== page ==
Do note, though, that makes the language "A creature can squeeze past a creature while moving but it can't end its movement in an occupied square." completely unnecessary/nonsensical in the squeezing rules, as by these rules, you never were in an occupied square. RAW, something doesn't make sense, and I'd agree it's the last line of the squeezing description, and not many other rules.

Re: Mouser

"but if the foe attempts to move to a position where the mouser is no longer in its space..."
"a foe may move to a position where the mouser is no longer in its space, but if they do..."

There's actually currently no wording indicating that that movement is legal, just what happens if it occurs. I like this interpretation, as it adds additional clarification around 5' step, which would normally be disallowed, but is now permissible, but because of a more specific rule, also provokes (in other words, there's no arguing which rule is more specific anymore...).

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BigNorseWolf wrote:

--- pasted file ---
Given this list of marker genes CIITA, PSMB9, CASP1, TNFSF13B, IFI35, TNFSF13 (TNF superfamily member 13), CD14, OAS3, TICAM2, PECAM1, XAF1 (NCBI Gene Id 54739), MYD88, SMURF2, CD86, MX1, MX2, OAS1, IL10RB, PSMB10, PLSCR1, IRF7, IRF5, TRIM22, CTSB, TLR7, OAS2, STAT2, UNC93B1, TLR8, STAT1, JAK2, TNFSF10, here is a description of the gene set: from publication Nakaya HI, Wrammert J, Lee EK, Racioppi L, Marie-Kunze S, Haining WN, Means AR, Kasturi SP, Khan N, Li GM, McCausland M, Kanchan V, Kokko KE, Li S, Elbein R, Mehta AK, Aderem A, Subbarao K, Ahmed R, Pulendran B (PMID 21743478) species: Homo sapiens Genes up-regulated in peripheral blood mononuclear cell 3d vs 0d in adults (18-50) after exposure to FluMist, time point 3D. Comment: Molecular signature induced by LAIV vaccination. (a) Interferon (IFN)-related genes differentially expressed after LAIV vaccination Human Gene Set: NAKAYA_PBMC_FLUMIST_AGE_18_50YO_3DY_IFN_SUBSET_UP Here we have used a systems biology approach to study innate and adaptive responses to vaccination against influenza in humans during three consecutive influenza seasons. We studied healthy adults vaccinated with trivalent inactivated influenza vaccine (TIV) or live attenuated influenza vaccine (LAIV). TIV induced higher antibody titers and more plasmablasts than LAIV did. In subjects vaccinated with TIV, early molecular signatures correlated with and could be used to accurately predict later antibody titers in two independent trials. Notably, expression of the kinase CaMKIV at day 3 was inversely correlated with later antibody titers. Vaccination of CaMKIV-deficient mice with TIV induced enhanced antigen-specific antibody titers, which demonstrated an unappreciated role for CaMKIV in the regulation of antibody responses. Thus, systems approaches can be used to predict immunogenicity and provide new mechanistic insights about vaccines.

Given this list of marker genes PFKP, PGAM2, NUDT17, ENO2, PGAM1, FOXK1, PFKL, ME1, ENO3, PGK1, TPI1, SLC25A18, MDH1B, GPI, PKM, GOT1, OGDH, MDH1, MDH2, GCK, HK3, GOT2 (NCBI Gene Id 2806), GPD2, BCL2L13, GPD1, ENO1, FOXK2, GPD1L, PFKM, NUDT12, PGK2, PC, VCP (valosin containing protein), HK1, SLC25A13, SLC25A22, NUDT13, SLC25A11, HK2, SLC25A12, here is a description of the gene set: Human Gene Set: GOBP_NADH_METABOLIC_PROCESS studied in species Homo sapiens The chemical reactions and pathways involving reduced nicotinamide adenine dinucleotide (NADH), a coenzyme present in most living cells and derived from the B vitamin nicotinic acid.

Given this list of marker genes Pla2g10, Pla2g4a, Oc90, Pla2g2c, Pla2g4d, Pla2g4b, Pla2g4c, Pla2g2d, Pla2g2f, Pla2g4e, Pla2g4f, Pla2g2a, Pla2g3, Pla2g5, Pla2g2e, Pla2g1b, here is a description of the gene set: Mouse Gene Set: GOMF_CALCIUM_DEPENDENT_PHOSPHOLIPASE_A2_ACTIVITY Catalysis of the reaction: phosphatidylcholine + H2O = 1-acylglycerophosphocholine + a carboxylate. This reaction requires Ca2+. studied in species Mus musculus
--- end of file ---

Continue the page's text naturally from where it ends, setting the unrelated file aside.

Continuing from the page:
Thats the problem with house rules, you change one thing in the system it tends to ripple a little bit and have unintended consequences. You normally cannot share spaces, so there are no rules for squeezing while sharing spaces.
When the house rules are made by 5 star PFS GMs, I feel like they may be a bit more than house rules. They're actually an interpretation of RAW that disagrees with yours, but isn't invalid.

Star ratings are a measure of quantity, not rules knowledge.

Do note, though, that makes the language "A creature can squeeze past a creature while moving but it can't end its movement in an occupied square." completely unnecessary/nonsensical in the squeezing rules, as by these rules, you never were in an occupied square. RAW, something doesn't make sense, and I'd agree it's the last line of the squeezing description, and not many other rules.